That also doesn't take into account the potential of Chatwood, Mills or Alzolay getting a shot at the starting rotation (plus Colin Rea, who was added to the 40-man roster earlier this month).

There's not a whole lot of MLB experience in that projected bullpen beyond the closer. Kimbrel has 565 career big-league appearances under his belt, but the other eight names on that list have combined for only 329 relief appearances spanning 374.2 innings. 

That's not to say there's no promise in this group — Wick, Ryan and Wieck all impressed in varying degrees of sample size in 2019 while Mills and Chatwood also performed admirably in swingman roles — but there's simply not much of a track record. 

To some degree, the Cubs are going to be counting on guys from the aforementioned group (plus other internal candidates like James Norwood and Dillon Maples) in 2020, but there's also clearly a lot of work to do for a unit that struggled mightily in high-leverage spots last season.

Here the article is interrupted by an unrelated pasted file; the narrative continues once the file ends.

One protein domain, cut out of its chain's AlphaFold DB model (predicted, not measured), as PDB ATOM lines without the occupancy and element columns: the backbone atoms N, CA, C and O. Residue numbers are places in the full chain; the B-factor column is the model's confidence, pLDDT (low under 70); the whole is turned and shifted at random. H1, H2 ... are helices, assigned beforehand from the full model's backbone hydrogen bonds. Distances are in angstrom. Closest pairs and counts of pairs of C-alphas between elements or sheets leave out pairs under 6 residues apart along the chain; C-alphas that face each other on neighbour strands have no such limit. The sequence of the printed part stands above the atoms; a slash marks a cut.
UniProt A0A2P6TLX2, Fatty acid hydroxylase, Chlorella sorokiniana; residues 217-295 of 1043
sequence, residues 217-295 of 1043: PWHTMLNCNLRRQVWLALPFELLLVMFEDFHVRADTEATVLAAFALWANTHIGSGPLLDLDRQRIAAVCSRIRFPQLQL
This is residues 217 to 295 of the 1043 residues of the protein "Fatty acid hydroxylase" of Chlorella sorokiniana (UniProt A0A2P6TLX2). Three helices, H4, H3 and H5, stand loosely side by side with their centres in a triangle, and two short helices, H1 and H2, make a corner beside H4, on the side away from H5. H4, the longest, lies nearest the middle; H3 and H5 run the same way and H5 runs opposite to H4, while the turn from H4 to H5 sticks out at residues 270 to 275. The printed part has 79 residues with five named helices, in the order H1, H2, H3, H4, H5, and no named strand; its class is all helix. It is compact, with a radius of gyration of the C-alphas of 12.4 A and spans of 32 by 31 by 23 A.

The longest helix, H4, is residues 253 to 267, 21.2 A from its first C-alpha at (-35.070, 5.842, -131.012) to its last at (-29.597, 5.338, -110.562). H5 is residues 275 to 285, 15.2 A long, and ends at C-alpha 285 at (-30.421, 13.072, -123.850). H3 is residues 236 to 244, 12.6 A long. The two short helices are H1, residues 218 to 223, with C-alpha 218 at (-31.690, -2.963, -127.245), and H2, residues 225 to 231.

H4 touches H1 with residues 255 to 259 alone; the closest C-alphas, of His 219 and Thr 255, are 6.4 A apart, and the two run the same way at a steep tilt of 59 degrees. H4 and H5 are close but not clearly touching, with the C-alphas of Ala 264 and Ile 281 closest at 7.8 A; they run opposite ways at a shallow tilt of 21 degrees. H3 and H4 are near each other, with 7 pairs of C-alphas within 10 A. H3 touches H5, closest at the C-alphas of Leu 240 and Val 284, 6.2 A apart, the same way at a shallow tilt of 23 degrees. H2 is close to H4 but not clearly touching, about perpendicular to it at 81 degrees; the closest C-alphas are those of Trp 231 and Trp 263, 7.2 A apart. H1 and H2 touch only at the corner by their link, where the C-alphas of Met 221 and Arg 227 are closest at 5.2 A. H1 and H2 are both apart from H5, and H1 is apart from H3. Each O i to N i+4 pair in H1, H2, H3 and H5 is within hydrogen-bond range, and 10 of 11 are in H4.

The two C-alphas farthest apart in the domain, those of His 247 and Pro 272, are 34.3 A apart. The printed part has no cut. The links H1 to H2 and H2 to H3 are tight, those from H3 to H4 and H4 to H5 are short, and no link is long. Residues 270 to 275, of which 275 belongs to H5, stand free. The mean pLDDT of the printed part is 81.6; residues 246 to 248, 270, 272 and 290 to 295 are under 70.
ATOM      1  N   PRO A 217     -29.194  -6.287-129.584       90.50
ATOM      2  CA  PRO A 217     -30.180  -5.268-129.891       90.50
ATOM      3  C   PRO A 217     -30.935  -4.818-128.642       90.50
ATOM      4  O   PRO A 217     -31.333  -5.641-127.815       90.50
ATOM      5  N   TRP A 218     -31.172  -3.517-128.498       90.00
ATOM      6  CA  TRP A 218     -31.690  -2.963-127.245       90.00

"That's a puzzle we're going to be putting together all winter," Jed Hoyer said. "We'll look at every possible angle to do it — minor-league free agency, major-league free agency, trades. We're gonna be creative in how we put a bullpen together, but right now, there's a lot of flexibility.

"It's hard to picture that painting right now, but I think we'll be creative and try to put together a good bullpen."

As Hoyer indicated, there is no one way to put together a quality relief corps.

For example, the Cubs signed Kimbrel to $43 million deal, acquired Wick and Mills in under-the-radar minor-league trades, moved Chatwood from the rotation to the bullpen, drafted Underwood and picked up former second-overall pick (2011) Hultzen on a minor-league deal as he made his way back from a laundry list of injuries. Wieck is the most recent acquisition, quietly coming over from the Padres in exchange for Carl Edwards Jr. while everybody was focused on the Nicholas Castellanos deal.